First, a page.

You can’t blame yourself for the things that happen during a war as war is war. War is hell and people, unfortunately, become casualties or worse. This is the harsh realities of war and it could have been anyone to get hit.

 

Was it because of this incident that you decided to leave the army?

“Mainly and my partner was pregnant so I thought it was the right thing to do”.

How was your transition to the civilian world after having gone through all of this trauma?

“I struggled for a long time. I lost my Mrs due to my behaviour and I pushed my family and friends away. For that time in my head, I thought that behaviour was normal. It wasn’t till my mum broke down into tears that I realised something was wrong with me. That was when I reached out to combat stress and stopped blaming myself for what happened”.

Did you go directly to Combat Stress or were you referred by a doctor?

“I called them and then I had an interview with the doctor. He referred me to the centre where I spent six weeks to be told that I had PTSD”.

How did that feel, being told that you had PTSD (Post Traumatic Stress Disorder)?

“I knew that something was wrong but I didn’t know I had PTSD. I feel PTSD is a big word to get your head around due to all of the things they label it with and I didn’t actually suffer from these ‘labels’. So it’s just understanding what you have and learning to control It. Talking to people who have the same experiences as you are most likely to feel the same way and that helps. Knowing that you are not alone”.

What are your thoughts and opinions on Combat Stress?

“Combat stress was a great environment. You’re surrounded by veterans who have similar experiences to you and they don’t rush you into anything you don’t want to talk about”.

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Combat Stress

Would you say that you have found your feet in ‘civi street’ now?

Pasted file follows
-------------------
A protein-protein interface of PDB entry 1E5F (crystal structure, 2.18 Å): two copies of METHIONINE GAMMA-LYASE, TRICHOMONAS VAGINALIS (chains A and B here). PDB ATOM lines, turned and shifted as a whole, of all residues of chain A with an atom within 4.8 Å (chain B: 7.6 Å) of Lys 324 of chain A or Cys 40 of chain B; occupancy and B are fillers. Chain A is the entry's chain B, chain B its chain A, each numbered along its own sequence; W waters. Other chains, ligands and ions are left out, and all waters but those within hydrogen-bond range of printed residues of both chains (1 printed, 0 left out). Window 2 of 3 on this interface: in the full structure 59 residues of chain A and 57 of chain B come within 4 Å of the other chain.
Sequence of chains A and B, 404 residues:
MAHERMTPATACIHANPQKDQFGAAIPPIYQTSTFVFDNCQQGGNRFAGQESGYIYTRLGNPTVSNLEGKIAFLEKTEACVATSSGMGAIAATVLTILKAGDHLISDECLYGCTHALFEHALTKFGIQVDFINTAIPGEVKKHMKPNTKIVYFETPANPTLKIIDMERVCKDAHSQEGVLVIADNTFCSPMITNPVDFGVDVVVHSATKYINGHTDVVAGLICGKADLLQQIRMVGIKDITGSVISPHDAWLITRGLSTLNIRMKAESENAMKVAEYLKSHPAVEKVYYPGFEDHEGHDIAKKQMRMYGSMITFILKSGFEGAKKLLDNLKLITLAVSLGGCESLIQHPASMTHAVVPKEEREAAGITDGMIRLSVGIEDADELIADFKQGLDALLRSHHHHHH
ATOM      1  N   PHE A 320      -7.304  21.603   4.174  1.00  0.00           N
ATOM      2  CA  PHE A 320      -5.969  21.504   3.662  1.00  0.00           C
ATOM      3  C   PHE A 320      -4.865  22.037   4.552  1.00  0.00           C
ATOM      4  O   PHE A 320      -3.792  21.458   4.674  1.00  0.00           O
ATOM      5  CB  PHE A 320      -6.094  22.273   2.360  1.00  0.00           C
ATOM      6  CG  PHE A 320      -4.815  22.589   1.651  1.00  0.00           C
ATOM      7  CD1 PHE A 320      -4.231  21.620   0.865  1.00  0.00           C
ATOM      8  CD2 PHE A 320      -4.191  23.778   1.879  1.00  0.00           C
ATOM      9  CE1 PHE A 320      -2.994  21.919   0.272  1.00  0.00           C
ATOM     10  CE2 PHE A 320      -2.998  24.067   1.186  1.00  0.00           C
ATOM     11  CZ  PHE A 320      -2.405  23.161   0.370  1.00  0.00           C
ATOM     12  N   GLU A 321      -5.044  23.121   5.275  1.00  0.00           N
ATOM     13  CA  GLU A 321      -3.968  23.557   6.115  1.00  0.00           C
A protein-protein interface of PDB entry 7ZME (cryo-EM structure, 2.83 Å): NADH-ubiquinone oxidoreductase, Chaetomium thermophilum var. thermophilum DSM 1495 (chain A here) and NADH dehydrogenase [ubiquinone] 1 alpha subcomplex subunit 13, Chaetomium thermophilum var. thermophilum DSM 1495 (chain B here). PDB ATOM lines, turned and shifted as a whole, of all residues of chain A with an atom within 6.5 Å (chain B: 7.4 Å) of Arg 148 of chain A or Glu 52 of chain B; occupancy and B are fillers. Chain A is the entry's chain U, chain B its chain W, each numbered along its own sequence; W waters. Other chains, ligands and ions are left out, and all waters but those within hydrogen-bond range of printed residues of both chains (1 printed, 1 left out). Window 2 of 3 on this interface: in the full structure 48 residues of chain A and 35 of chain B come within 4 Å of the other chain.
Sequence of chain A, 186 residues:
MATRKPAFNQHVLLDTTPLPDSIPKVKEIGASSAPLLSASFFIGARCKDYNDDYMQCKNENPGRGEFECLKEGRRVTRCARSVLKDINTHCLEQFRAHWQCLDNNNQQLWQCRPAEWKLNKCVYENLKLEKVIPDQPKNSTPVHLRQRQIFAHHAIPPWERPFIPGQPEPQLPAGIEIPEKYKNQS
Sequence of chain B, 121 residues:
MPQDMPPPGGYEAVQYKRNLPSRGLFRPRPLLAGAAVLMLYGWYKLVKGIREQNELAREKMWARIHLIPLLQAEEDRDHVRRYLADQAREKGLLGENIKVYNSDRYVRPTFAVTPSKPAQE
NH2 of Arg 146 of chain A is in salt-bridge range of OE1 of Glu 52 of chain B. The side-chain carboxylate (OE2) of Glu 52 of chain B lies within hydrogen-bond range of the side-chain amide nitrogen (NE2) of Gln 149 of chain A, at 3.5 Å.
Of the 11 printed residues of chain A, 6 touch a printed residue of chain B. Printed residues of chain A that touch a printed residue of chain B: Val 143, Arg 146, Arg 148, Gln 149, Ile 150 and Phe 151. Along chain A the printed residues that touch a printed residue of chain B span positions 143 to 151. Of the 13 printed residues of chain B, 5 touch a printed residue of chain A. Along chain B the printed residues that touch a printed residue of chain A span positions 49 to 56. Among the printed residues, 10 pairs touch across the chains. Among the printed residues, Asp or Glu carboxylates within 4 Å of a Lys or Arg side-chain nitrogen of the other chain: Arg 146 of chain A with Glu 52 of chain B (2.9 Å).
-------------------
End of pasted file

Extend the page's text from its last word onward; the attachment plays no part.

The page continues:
“Yes, one-hundred percent”.

If you could give one piece of advice to a veteran or a soldier planning to leave the armed forces, what would you say?

“If you have any doubts that your mental state is not right, then reach out to friends and family or ring a charity help line. ‘Civi street’ can be hard, especially if you’re not in a good place” – David Jobe

Jobe on Roof Top
David Jobe providing cover on a roof top.

 

I have come across many veterans who blame themselves for certain incidents that happen during their operational tours but you can’t blame yourself for what happens in war. Like I have said before, war is war and it’s exactly what it says on the tin. A lot of harsh realities come with war and unfortunately, that means people become casualties and fatalities.

Some veterans might disagree with me, nonetheless, I believe that luck plays a huge part in warfare. I know of soldiers who were the most switched on and rigid soldiers who had the highest level of tactics, techniques and procedures (TTP’s) and yet, they still got hit.

I have heard stories of a whole multiple of twelve men walking over an IED (Improvised Explosive Device) and it was the very last man to walk over the IED who triggered the device and became the casualty. The first eleven men were extremely lucky to have not stepped on the device and that is why I believe that luck is certainly a factor of war.

So to all of you veterans out there who feel that there is a huge weight of guilt and blame upon your shoulders, please try to let it go. Don’t blame yourself for the realities of war.

Thank you for taking the time to read this week’s blog, I appreciate your interest and support.

If you share common ground with David Jobe and you would like the opportunity to get a few demons off your chest, then please feel free to get in touch with me or reach out to other veterans on the ‘Soldier to Civi – Chatroom‘ where veterans support veterans.

Take care and look out for each other.

Jamie and featured veteran, David Jobe.


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2 thoughts on “The Blame

  1. David is my godson and it was a proud day for me when I saw him pass out at Harrogate. I didn’t seem to worry to much about him going out to Afghan as I seemed to no that he could hold his own and he had his mates backs and they had his having met a bunch of them before there deployment. He didn’t really talk about the bad parts of what he saw out there when he returned. I am really thankful to everyone who helped him get through his bad and dark times. I’m also proud of the man and dad he has become.

    Liked by 1 person

  2. Another quality article jamie! Me and dave were in the same company as im sure you will remember and he was a top bloke! These things affect people in many different ways and it goes to show that it isnt always easy to make that first move for help! Good effort for speaking out dave! Look forward to the next one!

    Liked by 1 person